Although it's fairly commonly done, using glue (super or mediocre) is not recommended since it often makes it much more difficult to do a proper re-fret when one eventually becomes needed. The flange on the fret has little teeth that dig into the wood to keep the fret in place. When an old fret is pulled out it may leave a small groove in the slot from each old tooth, but a careful refreterist can just cut the new wire so that the teeth on the new one are in a different place. If a glued in old fret "pulls wood" it may be necessary to fill the old slot and cut a new one in order to make a secure fit for the replacement - or in the worst case replace the fingerboard.


Post - Top - Home - Printer Friendly - Translate

Subject: RE: Filing a fret
From: Big Mick
Date: 02 Feb 09 - 04:05 PM

CB, if this is a guitar you enjoy, get it to a luthier. Do not try these things on your own. Just the fact that you asked the question tells me it is not something you should try. You are not that far from Elderly, and I am sure that there are plenty of good luthiers in the Metro Detroit area if that is too far, that can tell you exactly what the problem is and recommend the best course of action. The fact that it isn't a Martin is not relevant. If you like the sound and playability, take to a pro. You will never regret it.

All the best,


Post - Top - Home - Printer Friendly - Translate

Subject: RE: Filing a fret
From: olddude
Date: 02 Feb 09 - 05:49 PM

Mick got it right, it will only cost a few dollars by a pro but a botched repair
that is another matter.

Post - Top - Home - Printer Friendly - Translate

Subject: RE: Filing a fret
From: dick greenhaus
Date: 02 Feb 09 - 06:25 PM

Aw, c'mon fellers. Nobody's going to permamently damage a guitar by filing a fret. The worst that would happen (unless you're doung your filing with a jackhammer or sime such) is that you'd have to have a luthier replace the fret.

Post - Top - Home - Printer Friendly - Translate

Subject: RE: Filing a fret
From: Skivee
Date: 02 Feb 09 - 07:51 PM

"Nobody's going to permamently damage a guitar by filing a fret"
Perhaps not, but many a guitar has been needlessly damaged by owners who tried the one trick they'd heard about which was the entirely wrong thing to do. (If you have a hammer, everything looks like a nail, eh?)
How many guitar players do you know who develop string buzz at the 6th string 6th fret from fret wear before developing it elsewhere? in 40+ years of playing I have never seen that happen.
I'm thinking that this person filing any frets down is the wrong course. They should get an informed opinion from a luthier in person.
For all we know, this could be from low humidity, neck twisting, the result of impact, or a half dozen other causes.
PS if it is from fret wear it won't be covered by most warranties unless the fret material is somehow defective. Wear and tear is very seldom covered.

Post - Top - Home - Printer Friendly - Translate

Subject: RE: Filing a fret
From: Cool Beans
Date: 03 Feb 09 - 05:38 PM

Thanks, all. Turned out to be a defective string, slightly worn away at the fifth fret. Changed the string and the problem went away.

Post - Top - Home - Printer Friendly - Translate

Subject: RE: Filing a fret
From: Murray MacLeod
Date: 03 Feb 09 - 06:52 PM

It's not often I get the chance to tell John in Kansas that he is wrong, so I am going to take full advantage of the opportunity.

Gluing frets in, far from being "not recommended" is in fact "highly recommended", and the reason why it is highly recommended is that when refretting an instrument, it is standard practice to heat the frets (usually with a soldering iron) before removing them, which has the double effect of softening the glue and slightly plasticizing the wood fibers immediately adjacent to the fret tang, which minimizes any predisposition to breakout. The prior application of glue, whether cyanoacrylate, epoxy or just good ol' Elmers has no effect whatsoever on the subsequent ease of refretting.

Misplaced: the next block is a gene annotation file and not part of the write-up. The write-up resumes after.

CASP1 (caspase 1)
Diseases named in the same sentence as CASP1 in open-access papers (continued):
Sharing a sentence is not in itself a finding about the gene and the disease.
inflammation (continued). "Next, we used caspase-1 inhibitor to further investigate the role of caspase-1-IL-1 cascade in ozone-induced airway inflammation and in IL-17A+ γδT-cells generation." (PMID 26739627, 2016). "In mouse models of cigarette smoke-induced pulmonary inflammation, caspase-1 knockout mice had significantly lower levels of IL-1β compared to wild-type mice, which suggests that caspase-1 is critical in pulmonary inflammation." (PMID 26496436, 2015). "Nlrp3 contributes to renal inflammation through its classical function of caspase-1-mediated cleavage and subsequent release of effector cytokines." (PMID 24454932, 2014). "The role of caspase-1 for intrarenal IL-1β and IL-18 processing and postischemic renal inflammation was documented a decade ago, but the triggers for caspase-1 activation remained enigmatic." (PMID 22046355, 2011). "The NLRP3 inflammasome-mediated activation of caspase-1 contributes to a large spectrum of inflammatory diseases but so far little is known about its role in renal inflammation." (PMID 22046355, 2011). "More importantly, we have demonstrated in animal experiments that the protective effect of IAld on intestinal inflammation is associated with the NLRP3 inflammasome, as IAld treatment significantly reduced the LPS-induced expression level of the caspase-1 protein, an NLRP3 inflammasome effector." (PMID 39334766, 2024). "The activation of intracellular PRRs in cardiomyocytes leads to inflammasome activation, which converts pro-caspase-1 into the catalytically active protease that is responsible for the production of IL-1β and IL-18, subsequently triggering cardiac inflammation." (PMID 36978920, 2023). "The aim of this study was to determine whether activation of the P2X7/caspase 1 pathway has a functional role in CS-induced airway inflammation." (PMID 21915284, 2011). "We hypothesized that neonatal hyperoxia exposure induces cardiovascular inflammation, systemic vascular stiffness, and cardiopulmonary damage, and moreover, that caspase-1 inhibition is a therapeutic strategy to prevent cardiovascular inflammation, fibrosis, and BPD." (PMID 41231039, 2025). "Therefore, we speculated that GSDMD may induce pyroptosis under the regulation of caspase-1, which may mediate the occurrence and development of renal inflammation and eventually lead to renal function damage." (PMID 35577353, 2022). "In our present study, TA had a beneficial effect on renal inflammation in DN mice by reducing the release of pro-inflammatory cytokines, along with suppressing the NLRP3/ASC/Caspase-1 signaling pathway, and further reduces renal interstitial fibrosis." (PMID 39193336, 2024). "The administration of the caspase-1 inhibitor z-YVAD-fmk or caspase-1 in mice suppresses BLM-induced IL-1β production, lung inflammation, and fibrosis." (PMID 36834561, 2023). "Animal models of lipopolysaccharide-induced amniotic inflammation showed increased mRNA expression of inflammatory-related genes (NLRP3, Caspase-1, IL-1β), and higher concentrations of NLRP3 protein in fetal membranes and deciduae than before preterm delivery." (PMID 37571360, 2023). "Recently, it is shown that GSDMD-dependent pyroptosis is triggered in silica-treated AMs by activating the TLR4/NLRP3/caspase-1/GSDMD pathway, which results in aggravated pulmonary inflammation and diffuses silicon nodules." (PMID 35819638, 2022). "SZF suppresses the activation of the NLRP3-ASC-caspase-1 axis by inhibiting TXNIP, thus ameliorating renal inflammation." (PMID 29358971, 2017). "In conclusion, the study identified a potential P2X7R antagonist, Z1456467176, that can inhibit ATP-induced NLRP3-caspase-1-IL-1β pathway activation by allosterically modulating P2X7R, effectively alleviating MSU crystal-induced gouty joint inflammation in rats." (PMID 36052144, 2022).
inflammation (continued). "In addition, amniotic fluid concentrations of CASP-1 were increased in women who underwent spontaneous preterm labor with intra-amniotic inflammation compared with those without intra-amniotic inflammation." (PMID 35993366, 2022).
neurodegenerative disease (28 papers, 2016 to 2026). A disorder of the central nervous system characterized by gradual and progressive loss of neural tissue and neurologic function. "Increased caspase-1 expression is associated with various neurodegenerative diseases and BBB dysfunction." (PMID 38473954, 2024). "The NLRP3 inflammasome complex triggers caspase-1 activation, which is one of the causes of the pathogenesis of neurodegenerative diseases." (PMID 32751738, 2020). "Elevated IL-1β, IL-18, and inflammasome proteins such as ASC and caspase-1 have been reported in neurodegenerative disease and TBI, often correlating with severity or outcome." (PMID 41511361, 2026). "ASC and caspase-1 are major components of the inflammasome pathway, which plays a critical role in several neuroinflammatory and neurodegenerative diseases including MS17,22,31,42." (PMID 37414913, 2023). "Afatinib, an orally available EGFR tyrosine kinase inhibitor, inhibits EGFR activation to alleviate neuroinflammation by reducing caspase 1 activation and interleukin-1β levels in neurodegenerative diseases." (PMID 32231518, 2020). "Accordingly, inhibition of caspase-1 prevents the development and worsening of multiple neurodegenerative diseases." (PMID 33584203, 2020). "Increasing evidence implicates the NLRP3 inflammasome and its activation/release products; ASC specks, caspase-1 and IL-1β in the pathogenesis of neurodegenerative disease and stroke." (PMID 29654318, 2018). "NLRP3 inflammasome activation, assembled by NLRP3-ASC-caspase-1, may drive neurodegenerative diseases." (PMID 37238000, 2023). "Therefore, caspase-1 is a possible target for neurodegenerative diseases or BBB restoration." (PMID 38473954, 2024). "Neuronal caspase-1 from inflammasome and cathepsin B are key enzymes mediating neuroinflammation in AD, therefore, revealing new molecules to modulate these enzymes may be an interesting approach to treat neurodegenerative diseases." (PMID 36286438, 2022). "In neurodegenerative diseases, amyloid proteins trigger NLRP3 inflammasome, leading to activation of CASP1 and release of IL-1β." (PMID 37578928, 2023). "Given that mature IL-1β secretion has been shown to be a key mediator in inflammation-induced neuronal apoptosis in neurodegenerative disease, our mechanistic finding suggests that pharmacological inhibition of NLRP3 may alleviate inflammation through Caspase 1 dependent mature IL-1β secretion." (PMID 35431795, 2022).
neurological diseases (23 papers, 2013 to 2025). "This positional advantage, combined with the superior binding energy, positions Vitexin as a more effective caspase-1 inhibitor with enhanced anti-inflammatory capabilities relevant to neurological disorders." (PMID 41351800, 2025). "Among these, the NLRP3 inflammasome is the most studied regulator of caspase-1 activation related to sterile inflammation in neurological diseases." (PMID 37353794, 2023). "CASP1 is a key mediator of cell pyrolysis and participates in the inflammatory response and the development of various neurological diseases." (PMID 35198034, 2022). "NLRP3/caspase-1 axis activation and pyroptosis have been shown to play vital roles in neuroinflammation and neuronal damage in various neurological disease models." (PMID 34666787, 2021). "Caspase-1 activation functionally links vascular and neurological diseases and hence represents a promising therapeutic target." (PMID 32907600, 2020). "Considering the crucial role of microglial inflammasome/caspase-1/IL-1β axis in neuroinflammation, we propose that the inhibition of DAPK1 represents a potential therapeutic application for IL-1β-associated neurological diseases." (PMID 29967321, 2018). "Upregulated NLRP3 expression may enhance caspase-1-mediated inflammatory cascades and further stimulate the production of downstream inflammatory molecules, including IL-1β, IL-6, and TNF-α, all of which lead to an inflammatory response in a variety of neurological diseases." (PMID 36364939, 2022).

Post - Top - Home - Printer Friendly - Translate

Subject: RE: Filing a fret
From: Skivee
Date: 03 Feb 09 - 07:05 PM

CB, that's good news. I'm glad it was that simple.

Post - Top - Home - Printer Friendly - Translate

Subject: RE: Filing a fret
From: Zen
Date: 03 Feb 09 - 07:44 PM

Glad it worked out OK CB. From your description I had suspected a simple explanation.

Gluing frets in, far from being "not recommended" is in fact "highly recommended"

When I did my luthiery training it was definitely frowned on. In my opinion, and I have done dozens of refrets when I worked as a repairman, it shouldn't be necessary. But that's just my POV.


Post - Top - Home - Printer Friendly - Translate

Subject: RE: Filing a fret
From: JohnInKansas
Date: 03 Feb 09 - 08:10 PM

Murray Mac -

No argument if you choose to glue them in. Lots of luthiers do, as I commented. Lots of others don't.

I'll agree to a difference of opinion, but as to "wrong" it just depends on who you're working with.

For someone trying to "fix a fret," assuming especially that the fixer is of "amateur standing," I still would prefer that they omit attempts to add "glue" if they plan to bring it to me to do the repair on their repair.

Cyanoacrylates and epoxies generally are NOT SOFTENED by temperatures that don't char the wood, or at least boil off the volatiles and degrade the wood in the heated area. In general, within practical limits, they don't soften when heated until you get hot enough to cause chemical breakdown. The wood can be softened, and it may look like the glue softens and comes out easier, but heating the fret to acceptable temperatures has no significant effect on most of these glues, and especially on some that the "DIY fixer" might use since there are no reliable performance and quality specs on what you find around the house.

And if glue has been added, you still have to clean "the rest of the glue" out of the slot if you want a good fit for the new fret.

One of the nice things about Luthiery is that the luther is permitted to do whatever (s)he thinks best, and quite often things having no real or rational basis in science or music turn out quite well.


Post - Top - Home - Printer Friendly - Translate

Subject: RE: Filing a fret
From: bubblyrat
Date: 04 Feb 09 - 05:49 AM

This is a prime example of what a truly wonderful thing the Mudcat is !! Without all the above discussion,argument and differences of opinion, I would never have known about the intricacies and complications attendant upon the fitting and repair of guitar-frets !In future, I shall regard them ( both frets and luthiers) with respect and awe. Thankyou ( sincerely).

Post - Top - Home - Printer Friendly - Translate
  Share Thread:

Reply to Thread
Subject:  Help
Preview   Automatic Linebreaks   Make a link ("blue clicky")

Mudcat time: 5 August 10:56 AM EDT

[ Home ]

All original material is copyright © 1998 by the Mudcat Café Music Foundation, Inc. All photos, music, images, etc. are copyright © by their rightful owners. Every effort is taken to attribute appropriate copyright to images, content, music, etc. We are not a copyright resource.